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R. B. Stuart Headshot

The Unspoken Casualties of the Iraq War

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A collage hangs on the wall of the 6th floor Oncology Ward 65 at Walter Reed Army Medical Center. Proudly amongst the staff photo's is the former President Clinton beaming for the camera. When asked how often he'd visited the soldiers stricken with cancer, the amateur photographer and administrator replied, "Oh, he's been up here several times. That was taken in January 2006." I asked, "So then he knows soldiers are returning from Iraq with cancer?" She retorted, "Oh yes, he knows."

If the Clintons knew... then what other proclaimed leaders know and why do they sit idle on their white wash political ponies?

The U. S. intentional use of nuclear waste to create munitions when elsewhere in the world enriching Uranium is banned. And knowingly exposing soldiers, civilians and other countries to depleted Uranium would constitute as a crime against humanity. As a result we will have killed off our own military, as we come full circle in our own self-induced Hiroshima.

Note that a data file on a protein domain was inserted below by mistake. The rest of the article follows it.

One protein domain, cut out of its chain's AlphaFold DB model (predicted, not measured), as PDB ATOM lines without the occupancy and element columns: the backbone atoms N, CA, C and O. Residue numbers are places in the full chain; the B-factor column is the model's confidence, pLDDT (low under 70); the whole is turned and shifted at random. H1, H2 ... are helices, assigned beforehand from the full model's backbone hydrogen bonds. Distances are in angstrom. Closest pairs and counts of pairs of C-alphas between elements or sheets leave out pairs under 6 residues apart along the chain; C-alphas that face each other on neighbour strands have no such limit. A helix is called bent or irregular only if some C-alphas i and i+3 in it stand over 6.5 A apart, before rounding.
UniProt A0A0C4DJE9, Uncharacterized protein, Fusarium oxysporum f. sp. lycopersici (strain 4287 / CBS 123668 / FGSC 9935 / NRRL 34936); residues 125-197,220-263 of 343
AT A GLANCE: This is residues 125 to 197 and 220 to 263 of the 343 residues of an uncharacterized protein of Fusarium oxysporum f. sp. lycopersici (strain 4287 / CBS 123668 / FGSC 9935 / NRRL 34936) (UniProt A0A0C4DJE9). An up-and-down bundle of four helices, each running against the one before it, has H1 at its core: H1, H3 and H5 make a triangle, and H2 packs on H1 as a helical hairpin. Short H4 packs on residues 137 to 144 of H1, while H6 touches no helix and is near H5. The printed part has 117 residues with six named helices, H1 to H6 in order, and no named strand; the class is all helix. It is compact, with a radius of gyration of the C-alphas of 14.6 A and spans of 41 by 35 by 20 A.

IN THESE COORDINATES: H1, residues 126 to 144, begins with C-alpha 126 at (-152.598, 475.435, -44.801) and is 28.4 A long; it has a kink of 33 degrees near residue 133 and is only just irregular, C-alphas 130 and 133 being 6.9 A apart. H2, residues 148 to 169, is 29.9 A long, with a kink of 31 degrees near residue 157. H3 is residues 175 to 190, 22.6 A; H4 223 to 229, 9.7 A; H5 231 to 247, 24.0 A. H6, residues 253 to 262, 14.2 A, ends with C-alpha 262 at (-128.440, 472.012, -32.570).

With each movement on the battlefields of Iraq, a soldier steps in a new direction, their lives
forever changed by wounds borne out of OPERATION IRAQI FREEDOM. The military men and women may return as different creatures, although facing their lives in the very same way: as veterans. These new veterans are bringing with them a host of challenging physical and psychological wounds, the most apparent are missing limbs, but there are those with more severe casualties disfiguring the lives of these soldiers.